Previous work demonstrated that hyperoxia (30–60% O2) exposure in the post-natal period reduces the ventilatory response to acute hypoxia and this impairment may continue considerably beyond the period of hyperoxia exposure. Previous work from our laboratory demonstrated that 1–2 weeks of hyperoxia (60% O2) starting between P1 and P14: reduced the single chemoreceptor unit response to hypoxia, reduced the rise in glomus cell calcium caused by acute hypoxia and reduced hypoxia-induced catecholamine release (Donnelly 05, Donnelly 09). The present study asked whether the impairment extended to hypoxia-induced membrane depolarization, an earlier step in the transduction cascade. Perforated patch, whole-cell recordings were obtained from rat glomus cells exposed to hyperoxia from P0-P8 or P8-P15 and age-matched control groups. In both cases, hypoxia-induced membrane depolarization was significantly less in the hyperoxia treated groups compared to controls, while depolarization to 20 mM K+ was not significantly affected. Resting membrane potential and input resistance were also not different in the hyperoxia treated groups. Whole carotid body quantitative real time PCR showed that TASK-1, TASK-3 and L-type Ca2+ channel expression was significantly down-regulated at Hyper 8–15 compared to controls. We conclude that 1 week of postnatal hyperoxia during the early and late stage of CB maturation impairs organ function by affecting the coupling between hypoxia and glomus cell depolarization. This may be caused by altered expression of TASK1, TASK3 or L-type Ca2+ channel gene expression. We speculate that an identification of cellular changes caused by hyperoxia may yield unique insights to the mechanism of oxygen sensing by the carotid bodies.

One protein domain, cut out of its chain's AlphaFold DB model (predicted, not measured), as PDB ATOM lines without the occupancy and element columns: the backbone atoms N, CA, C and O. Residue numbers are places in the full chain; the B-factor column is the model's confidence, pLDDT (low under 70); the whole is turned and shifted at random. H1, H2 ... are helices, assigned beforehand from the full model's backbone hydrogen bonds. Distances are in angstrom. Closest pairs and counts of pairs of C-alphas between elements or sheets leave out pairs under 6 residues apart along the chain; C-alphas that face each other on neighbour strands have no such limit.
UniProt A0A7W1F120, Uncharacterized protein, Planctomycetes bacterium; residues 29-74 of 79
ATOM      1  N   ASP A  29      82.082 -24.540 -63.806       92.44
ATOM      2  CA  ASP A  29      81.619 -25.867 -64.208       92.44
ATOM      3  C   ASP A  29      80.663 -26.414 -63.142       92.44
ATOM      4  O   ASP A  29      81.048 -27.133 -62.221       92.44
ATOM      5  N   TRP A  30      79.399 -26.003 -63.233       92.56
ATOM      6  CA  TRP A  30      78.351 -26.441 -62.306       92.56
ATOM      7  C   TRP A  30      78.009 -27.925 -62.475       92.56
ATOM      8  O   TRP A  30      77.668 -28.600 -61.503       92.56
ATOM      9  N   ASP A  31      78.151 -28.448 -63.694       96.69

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This study was supported by grants from National Institute of health (HL-073500 (DFD) and HL-05621 (JLC)).
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